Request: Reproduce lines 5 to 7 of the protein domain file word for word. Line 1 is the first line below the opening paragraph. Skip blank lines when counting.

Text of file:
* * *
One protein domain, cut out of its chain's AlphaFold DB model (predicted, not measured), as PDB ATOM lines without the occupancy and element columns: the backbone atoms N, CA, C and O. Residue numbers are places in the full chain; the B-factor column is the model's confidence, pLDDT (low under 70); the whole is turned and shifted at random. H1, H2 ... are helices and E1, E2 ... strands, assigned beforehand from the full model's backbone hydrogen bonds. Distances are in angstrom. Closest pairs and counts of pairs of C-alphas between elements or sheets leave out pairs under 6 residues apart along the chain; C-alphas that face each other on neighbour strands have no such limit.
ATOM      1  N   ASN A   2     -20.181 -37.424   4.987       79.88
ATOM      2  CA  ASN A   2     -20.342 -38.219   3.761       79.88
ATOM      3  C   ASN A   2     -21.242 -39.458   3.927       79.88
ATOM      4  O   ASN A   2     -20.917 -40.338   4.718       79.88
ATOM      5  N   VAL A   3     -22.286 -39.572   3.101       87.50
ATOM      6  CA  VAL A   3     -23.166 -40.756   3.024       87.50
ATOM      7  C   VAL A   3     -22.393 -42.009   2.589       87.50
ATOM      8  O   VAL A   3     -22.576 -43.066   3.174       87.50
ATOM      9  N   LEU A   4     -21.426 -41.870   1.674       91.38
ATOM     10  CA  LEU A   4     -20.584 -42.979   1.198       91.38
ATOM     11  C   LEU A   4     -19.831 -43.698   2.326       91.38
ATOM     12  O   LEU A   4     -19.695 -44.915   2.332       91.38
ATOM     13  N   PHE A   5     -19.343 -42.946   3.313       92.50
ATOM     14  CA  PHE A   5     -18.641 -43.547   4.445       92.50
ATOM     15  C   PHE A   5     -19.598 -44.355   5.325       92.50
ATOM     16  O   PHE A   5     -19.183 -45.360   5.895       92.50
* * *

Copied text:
ATOM      5  N   VAL A   3     -22.286 -39.572   3.101       87.50
ATOM      6  CA  VAL A   3     -23.166 -40.756   3.024       87.50
ATOM      7  C   VAL A   3     -22.393 -42.009   2.589       87.50